It is this act that changed the nature of modernism. Those that followed the Purist manifesto came, in the non-theoretical implementation, to asset a form of sub-Nietzschean nihilism. The Loosian aesthetic is one of less; the purist aesthetic was one of imposed loss. Loos looked to banish the unnecessary, a reduction in the name of culture and civilization, the assertion of a humanist, modern, progressive ethic. The purist in contrast came to reduce for reduction’s sake, a machine aesthetic in that technology was the raison d’être. The purist ethos was that of white purity (and control).

The tying together of both whiteness and of a nascent International Style famously came together as a collective vision of a purist-influenced future in the exhibition at Wiessenhofsiedlung, outside Stuggart in 1927. Sixteen architects were allowed to create a small estate of exhibition homes where “the only restriction was that they use flat roofs and white exterior walls.”[11] As Wigley notes “the idea that modern architecture is white was successfully disseminated to an international audience.”[12] This whiteness was not only the banishing of ornament but also the expression of a new religio-aesthetic principle. In 1922 Theo van Doesberg had declared:

…the coming style should spell out “religious energy” but not “belief and religious authority.”[13]

Le Corbusier’s purist re-statement was more apocalyptic:

The religion of beautiful materials is now no more than the final spasm of an agony.[14]

By 1930 van Doesberg was willing to claim white as the highest phase of development of humanity and whiteness as onto-theological:

WHITE This is the spiritual colour of our times, the clearness which directs all our actions. It is neither grey nor ivory white, but pure white.

WHITE This is the colour of modern times, the colour which dissipates a whole era; our era is one of perfection, purity and certitude.

WHITE It includes everything.

We have superseded both the “brown” of decadence and classicism and the “blue” of divisionism, the cult of the blue sky, the gods with green beards and the spectrum.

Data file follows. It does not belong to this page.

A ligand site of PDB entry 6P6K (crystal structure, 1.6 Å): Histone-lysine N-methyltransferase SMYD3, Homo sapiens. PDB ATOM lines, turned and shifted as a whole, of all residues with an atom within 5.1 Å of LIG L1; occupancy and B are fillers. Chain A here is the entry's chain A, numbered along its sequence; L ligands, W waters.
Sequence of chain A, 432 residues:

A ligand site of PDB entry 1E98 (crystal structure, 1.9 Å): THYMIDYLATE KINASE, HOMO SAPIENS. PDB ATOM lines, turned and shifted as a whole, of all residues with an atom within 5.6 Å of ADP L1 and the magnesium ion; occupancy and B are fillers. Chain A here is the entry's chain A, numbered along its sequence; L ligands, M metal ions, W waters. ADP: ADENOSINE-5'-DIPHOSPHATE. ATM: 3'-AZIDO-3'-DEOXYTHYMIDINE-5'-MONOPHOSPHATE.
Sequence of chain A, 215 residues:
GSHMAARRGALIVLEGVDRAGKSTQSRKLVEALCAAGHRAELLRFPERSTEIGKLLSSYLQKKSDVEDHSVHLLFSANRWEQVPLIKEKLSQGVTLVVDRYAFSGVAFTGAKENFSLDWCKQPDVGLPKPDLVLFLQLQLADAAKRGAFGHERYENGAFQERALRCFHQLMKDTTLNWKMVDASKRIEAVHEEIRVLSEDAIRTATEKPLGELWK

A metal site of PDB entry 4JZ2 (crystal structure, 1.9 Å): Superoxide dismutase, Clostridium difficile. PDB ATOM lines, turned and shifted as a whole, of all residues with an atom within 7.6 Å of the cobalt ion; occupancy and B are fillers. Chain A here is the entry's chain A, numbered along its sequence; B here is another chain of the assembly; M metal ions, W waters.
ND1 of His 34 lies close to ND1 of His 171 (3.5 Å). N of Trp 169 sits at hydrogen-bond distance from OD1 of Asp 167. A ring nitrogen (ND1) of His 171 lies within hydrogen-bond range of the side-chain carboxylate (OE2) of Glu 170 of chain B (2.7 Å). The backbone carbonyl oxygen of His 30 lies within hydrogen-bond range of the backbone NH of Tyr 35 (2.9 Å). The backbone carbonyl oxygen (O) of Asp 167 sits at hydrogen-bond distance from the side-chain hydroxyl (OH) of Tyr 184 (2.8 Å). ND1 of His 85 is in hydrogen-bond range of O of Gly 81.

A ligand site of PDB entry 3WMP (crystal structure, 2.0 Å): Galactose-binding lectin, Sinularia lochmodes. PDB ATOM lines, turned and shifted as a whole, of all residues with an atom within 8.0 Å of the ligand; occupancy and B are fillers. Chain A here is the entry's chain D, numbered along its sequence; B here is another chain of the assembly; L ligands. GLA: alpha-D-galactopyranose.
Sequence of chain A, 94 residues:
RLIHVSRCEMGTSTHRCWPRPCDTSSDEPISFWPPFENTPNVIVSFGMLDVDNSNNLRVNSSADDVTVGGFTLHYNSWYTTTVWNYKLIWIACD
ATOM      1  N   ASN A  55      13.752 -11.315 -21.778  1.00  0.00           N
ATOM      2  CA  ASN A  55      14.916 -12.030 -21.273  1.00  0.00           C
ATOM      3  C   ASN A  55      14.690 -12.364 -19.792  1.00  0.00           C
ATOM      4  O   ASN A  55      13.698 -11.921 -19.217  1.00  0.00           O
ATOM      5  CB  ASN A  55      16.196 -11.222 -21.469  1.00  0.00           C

White pure white.[15]

As such, white represented an ontological tabula rasa on which the new modern, utopian future of humanity was to be written. The clarity of vision was built into being. Unmarked by a past of ornamentation, white buildings were to be a new Jerusalem of the immanent secular kingdom. In her novel on the attempt to build a modernist utopian state in Israel, Linda Grant’s narrator, Evelyn Serf, sums up perfectly this utopian dream in her description of the Bauhaus-inspired white city, Tel Aviv:

I was in the newest place in the world, a town created for the new century by its political and artistic ideologues: the socialists and the Zionists, the atheists and the feminists who believed with a passion that it was the bon ton to be in the forefront of social progress and in a place where everything was new and everything is possible, including a kind of rebirth of the human spirit.[16]

Caught between the Loosian-derived challenge to ornamentation and the modernist utopian hope of a blanket, international, progressive whiteness was what became known as Miesian modernism. This had the reductionist humanism of the Bauhaus, the craftsmanship of the latent stonemason [17] and the utopian, progressive desire to order anew. At the centre of Mies’ vision was Baukunst, the art of building, the builder’s art, the art of construction. Mies saw himself as first and foremost a builder, not an artist or artisan. At the centre of his vision lay simplicity, order, discipline:

The entire striving of our epoch is directed toward the secular. The efforts of the mystics will remain episodes. Although our understanding has become more profound, we will not build cathedrals…We do not value the great gesture but rationality and reality [18]Baukunst is the will of an epoch translated into space; living, changing, new. Not yesterday, not tomorrow, only today can be given form. Only this kind of building is creative. Create form out of the nature of the tasks with the methods of our times. This is our task.[19]

What happened within the modernist ethos and aesthetic was that the International Style (inflected in a pursuit of purity represented by whiteness and underscored by the immanent, rationalist presentism of Mies) attempted to build the new Jerusalem in a manner that could manifest itself beyond context. The universal, international, modernist secular city was to be a city of order and discipline. Glass towers, the new secular cathedrals, reflected not the glory of the transcendent God but in their reflective planes, the glory of their human makers. The erasure of unnecessary ornamentation was rebuilt as the secular context in which modern society was to rethink. If the house had become, as Le Corbusier said, a machine for living in, then Mies had turned it into a machine for thinking in: